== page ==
Why is Buddhism so vague?


There is much conversation about what is okay in Buddhism, and what is not. It all depends on perspective. But is that something you create, or is it something your universe knits for you, second by second.

To understand the experiences that one could, or could not be allowed to indulge in when following Buddhist principles, one must first understand how Buddhism looks at experiences. ‘Samkhara’ is what Buddhism describes as the process that creates any experience.

For example, everything you are experiencing while reading these words, falls into your experience of reading this article. May be you are feeling hot, maybe you are eating, scrolling through, or listening to music in the background. Everything that creates an experience is called Samkhara. Because it  is a process that formulates slowly, and starts to weave a series of experiences, that effect the process of attaining further experiences. But, how do your past experiences, effect the process of attaining further experiences? They do so, by tainting your vision with the stories you have imbibed. Since it is your perception that creates reality, and not reality that creates your perception.

Experiences are all formulated in a never ending process, that change us unknowingly. ‘You’ are thus a process. And, it is by understanding Samkhara that Buddhism says humans act volitionally, and animals act mechanically. Humans think before every act, even though it may not always seem so. However, animals do most acts out of instinct, and nature. Thus, all the volition that make up human acts are a cause of disposition or actions. This is what makes up the psychological basis of the world.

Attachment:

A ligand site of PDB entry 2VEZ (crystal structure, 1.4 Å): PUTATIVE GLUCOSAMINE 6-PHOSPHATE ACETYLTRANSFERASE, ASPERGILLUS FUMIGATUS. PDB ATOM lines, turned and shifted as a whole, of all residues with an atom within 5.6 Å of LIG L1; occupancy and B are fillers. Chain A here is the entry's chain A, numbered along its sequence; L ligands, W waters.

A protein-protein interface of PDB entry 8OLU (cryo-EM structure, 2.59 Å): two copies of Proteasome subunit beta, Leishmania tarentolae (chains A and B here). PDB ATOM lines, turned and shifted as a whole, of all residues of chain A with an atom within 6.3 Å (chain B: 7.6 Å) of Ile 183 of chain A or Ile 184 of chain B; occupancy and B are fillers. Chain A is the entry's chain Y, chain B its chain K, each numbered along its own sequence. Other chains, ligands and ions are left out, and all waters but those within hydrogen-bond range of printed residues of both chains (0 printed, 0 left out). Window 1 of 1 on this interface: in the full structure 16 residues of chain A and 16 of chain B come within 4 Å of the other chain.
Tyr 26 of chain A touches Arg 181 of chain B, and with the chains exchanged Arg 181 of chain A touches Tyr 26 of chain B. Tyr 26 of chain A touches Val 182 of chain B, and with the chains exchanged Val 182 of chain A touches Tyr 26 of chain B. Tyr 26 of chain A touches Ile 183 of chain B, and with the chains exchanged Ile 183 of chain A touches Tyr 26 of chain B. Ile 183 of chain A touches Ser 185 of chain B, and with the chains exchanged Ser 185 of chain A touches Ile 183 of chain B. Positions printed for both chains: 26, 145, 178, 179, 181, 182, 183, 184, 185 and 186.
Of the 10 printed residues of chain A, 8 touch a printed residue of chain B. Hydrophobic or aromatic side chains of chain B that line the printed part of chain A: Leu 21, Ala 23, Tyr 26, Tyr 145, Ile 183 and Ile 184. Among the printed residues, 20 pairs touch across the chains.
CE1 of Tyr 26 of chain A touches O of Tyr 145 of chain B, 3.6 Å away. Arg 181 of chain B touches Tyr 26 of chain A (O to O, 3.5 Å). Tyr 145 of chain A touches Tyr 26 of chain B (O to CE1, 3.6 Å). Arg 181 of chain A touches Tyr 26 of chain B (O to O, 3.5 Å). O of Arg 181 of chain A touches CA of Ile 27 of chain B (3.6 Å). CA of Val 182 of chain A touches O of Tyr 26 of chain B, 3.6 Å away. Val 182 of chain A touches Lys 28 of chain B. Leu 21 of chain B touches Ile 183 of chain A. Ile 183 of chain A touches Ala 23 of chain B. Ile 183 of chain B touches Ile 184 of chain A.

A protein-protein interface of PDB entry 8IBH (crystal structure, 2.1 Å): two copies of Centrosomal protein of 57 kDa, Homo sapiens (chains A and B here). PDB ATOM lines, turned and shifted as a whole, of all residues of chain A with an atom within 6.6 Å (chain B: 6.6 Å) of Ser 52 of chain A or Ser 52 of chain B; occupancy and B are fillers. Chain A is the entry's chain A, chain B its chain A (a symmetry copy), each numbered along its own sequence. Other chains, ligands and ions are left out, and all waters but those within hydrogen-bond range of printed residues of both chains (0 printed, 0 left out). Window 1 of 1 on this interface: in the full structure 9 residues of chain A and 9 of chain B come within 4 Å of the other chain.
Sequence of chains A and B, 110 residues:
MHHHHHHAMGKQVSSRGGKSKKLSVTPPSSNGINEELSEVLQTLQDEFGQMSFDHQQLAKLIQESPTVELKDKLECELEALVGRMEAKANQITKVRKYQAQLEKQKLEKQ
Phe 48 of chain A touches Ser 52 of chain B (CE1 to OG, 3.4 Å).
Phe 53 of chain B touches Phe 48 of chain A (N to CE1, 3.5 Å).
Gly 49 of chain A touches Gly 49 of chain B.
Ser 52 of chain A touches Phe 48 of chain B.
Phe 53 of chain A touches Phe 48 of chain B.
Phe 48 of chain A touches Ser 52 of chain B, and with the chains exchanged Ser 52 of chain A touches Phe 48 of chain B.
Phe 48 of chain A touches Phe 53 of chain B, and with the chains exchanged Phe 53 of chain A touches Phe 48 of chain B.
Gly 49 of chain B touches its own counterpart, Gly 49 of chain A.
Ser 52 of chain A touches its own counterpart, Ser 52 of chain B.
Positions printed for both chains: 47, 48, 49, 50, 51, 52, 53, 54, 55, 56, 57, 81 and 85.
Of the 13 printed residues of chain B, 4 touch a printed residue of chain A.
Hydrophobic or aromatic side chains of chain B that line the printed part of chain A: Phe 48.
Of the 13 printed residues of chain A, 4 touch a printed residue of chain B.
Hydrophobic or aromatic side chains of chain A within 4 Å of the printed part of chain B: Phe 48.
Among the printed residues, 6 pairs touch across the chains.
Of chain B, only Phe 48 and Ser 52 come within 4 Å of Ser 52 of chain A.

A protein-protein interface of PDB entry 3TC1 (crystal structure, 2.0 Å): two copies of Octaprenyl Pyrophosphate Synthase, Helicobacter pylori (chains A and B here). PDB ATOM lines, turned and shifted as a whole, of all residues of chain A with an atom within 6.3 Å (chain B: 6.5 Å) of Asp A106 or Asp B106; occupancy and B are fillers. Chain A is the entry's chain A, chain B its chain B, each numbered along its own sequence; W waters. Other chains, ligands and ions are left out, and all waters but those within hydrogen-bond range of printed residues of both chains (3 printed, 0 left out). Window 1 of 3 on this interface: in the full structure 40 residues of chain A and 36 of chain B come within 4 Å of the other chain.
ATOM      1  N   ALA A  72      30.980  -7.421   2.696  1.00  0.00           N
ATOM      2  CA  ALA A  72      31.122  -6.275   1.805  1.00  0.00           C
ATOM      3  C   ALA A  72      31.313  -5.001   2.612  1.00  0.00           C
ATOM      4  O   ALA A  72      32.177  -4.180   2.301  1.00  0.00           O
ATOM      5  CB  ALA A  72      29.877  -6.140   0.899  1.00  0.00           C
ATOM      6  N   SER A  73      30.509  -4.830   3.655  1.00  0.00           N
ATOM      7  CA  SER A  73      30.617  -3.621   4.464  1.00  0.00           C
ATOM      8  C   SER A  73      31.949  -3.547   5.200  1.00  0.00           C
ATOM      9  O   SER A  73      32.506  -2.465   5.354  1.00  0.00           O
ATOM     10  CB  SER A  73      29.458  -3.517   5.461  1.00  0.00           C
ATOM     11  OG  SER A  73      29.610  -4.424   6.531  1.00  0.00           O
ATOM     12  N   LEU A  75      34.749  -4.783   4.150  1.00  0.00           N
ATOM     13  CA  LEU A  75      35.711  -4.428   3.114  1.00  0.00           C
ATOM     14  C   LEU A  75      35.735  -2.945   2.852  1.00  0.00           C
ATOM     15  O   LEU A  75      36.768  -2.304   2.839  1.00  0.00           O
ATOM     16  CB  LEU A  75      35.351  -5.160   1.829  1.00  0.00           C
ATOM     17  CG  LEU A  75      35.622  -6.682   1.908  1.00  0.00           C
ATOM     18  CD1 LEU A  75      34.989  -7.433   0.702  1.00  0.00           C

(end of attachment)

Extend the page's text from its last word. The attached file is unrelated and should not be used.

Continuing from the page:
Since your Samkhara (psychological basis of the world) is different from mine, the question of subjectivity comes up. What builds your perspective, is the culmination of your experiences. Because perspective is not necessarily something you create, but something created for you, by your experiences.

However, an ideal follower of Buddhism would have to one-day, or in one life, give up the attachments of a samsaric life, and walk on the path to be a bhikku/bhikkuni. Consequently, one would have to abstain from intoxicants, lies, stealing, and various activities. But until then, we can revel in our vague truths, and live a life of attachments, entrenched in the process of experiencing.

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